South African power utility Eskom implemented major electricity cuts for a third straight day on Tuesday, as a shortage of generating capacity exposed the frailty of the struggling state-owned firm despite government promises to revive it.
President Cyril Ramaphosa is trying to reform Eskom, which supplies more than 90% of the power in Africa’s most industrialised economy but is drowning in more than $30 billion of debt, to lift the economy before an election in May.
Read: Eskom to cut 3 000 MW from power grid on Tuesday
The cash-strapped utility said it would cut 3 000 megawatts (MW) of power from the national grid from 0600 GMT on Tuesday, likely until 2100 GMT, a day after cutting 4 000 MW in the worst power cuts seen in several years.
Around a third of Eskom’s 45 000 MW capacity is offline.
A senior generation official, Andrew Etzinger, told Reuters that around 11 000 MW was offline because of plant-related problems, while approximately 5 000 MW was out of service because of planned maintenance. A further 2 000 MW was unavailable because of a shortage of diesel.
State-owned oil company PetroSA said it was in talks with Eskom over emergency diesel supplies.
The power crisis prompted an urgent meeting of Eskom’s board of directors and executives with Public Enterprises Minister Pravin Gordhan on Monday, when it also pummelled the rand currency. On Tuesday the rand was little changed against the US dollar.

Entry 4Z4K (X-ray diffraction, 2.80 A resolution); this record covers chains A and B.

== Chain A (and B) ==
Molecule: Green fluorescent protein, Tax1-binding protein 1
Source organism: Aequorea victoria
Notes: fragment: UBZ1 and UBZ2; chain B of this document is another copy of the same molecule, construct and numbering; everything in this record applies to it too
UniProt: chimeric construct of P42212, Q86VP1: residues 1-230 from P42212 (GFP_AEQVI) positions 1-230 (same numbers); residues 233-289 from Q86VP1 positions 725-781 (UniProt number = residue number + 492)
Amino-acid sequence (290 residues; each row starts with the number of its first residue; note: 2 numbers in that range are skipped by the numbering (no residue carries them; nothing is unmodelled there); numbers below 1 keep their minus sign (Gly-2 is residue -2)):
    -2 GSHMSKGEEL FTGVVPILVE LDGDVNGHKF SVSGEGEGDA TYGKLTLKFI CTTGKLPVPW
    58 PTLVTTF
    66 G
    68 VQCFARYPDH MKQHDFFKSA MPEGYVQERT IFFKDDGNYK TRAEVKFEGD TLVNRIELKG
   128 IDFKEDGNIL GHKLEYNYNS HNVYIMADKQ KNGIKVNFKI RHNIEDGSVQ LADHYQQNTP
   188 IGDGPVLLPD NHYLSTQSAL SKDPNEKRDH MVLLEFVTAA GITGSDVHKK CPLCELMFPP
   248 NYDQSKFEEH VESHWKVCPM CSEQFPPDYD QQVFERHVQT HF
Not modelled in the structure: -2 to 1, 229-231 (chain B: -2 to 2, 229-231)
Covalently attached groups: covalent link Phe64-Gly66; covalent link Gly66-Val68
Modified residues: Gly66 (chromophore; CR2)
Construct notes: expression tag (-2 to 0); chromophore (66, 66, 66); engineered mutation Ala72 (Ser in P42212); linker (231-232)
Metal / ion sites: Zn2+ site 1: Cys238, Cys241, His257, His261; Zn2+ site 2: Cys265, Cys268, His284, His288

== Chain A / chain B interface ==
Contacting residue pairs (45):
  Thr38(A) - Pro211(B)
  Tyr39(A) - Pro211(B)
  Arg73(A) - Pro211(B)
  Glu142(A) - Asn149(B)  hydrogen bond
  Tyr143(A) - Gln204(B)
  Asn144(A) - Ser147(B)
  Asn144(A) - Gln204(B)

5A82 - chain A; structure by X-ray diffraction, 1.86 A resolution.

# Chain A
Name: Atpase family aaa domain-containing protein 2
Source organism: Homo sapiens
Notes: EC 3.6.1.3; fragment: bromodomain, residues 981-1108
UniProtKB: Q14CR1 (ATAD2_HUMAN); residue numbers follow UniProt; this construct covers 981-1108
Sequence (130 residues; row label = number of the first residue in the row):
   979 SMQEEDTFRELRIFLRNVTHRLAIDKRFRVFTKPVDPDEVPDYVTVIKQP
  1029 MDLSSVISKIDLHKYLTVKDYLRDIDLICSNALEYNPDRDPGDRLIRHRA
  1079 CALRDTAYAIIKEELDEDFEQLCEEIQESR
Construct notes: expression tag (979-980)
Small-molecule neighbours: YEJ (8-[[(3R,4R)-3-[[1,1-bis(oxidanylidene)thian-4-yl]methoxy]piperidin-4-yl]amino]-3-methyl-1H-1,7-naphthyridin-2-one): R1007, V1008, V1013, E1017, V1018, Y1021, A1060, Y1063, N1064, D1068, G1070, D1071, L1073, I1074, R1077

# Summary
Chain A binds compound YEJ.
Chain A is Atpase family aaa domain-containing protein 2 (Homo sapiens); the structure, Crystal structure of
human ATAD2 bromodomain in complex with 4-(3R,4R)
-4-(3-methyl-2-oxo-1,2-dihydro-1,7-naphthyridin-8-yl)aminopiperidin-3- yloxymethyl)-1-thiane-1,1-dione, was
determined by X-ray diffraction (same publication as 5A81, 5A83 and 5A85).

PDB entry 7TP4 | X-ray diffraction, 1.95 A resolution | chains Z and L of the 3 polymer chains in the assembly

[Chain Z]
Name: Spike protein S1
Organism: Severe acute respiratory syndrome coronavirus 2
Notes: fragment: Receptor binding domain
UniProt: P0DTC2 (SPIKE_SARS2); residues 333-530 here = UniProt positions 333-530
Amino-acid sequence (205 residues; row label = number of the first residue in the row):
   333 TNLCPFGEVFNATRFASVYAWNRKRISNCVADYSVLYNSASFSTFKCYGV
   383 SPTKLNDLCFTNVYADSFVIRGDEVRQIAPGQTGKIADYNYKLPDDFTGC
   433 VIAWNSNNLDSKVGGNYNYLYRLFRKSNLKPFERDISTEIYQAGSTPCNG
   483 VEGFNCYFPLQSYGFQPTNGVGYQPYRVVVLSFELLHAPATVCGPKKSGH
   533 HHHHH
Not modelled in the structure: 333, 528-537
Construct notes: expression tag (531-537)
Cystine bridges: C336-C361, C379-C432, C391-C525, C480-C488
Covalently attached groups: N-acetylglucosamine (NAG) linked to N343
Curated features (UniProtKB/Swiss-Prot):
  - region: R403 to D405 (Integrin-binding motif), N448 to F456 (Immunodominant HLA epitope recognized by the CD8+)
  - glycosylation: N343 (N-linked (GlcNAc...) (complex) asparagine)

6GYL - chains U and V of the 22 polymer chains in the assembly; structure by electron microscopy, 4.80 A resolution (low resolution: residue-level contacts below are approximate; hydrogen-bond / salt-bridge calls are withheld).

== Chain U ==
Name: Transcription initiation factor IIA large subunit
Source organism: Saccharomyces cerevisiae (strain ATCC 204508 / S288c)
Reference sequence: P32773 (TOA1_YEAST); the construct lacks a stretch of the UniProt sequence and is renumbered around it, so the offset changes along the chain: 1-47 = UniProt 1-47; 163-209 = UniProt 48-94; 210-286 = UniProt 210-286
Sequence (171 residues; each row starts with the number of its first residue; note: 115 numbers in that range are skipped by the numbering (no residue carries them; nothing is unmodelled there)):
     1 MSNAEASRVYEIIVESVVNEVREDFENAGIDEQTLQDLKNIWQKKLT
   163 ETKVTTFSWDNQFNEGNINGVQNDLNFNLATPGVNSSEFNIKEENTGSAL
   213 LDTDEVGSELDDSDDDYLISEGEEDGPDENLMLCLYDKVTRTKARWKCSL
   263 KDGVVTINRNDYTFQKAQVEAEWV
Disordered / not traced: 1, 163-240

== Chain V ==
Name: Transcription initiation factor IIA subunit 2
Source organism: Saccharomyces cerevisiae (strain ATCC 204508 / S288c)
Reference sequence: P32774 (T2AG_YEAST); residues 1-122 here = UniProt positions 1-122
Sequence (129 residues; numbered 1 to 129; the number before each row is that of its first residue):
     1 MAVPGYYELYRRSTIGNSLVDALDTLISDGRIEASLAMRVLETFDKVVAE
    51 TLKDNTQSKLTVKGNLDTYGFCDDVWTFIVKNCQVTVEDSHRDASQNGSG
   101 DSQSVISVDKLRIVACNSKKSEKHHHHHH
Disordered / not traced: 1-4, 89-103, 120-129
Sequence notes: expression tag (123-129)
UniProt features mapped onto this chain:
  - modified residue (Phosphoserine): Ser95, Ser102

Etzinger said Eskom was aiming to end the power cuts by the end of the week by bringing some generating units back online.
The cuts are prompting frustration among ordinary South Africans and shop workers, many of whom do not have access to backup power sources like diesel generators.
“We’re struggling,” said Eunice Mashaba, a manager of a textile shop north of Johannesburg.
“Yesterday the power went off at half past four so we had to close the shop early. Today we came in and there was no power. Most of my customers don’t carry cash, they have to swipe and the (card) machine doesn’t work.”
Some firms in the mining sector, the backbone of the country’s economy, are looking at alternatives to reduce their dependence on Eskom.
Miner Harmony Gold said on Tuesday that it was in talks to build a 30 MW solar plant to supply power to some of its assets, in an effort to cut its electricity costs and dependence on Eskom.
“Our Eskom bill is massive. To replace Eskom would be a fallacy, we won’t be able to do that. However, where we have long-term projects we can start building solar plants,” Harmony Chief Executive Peter Steenkamp said at a presentation of the company’s results.
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Ramaphosa, who announced a plan last week to split Eskom into three separate entities in an effort to make it more efficient, has said the latest power cuts are “most worrying”.
The president’s plan to split Eskom faces opposition from powerful labour unions and from within his ruling African National Congress party, while some analysts have said a bolder approach is needed to address the financial rot at the utility.
Etzinger said Eskom was for now treating unplanned outages at some of its power stations as technical breakdowns, despite speculation from analysts that disgruntled union members could have sabotaged some units.
“There’s no reason to believe it’s sabotage,” he said.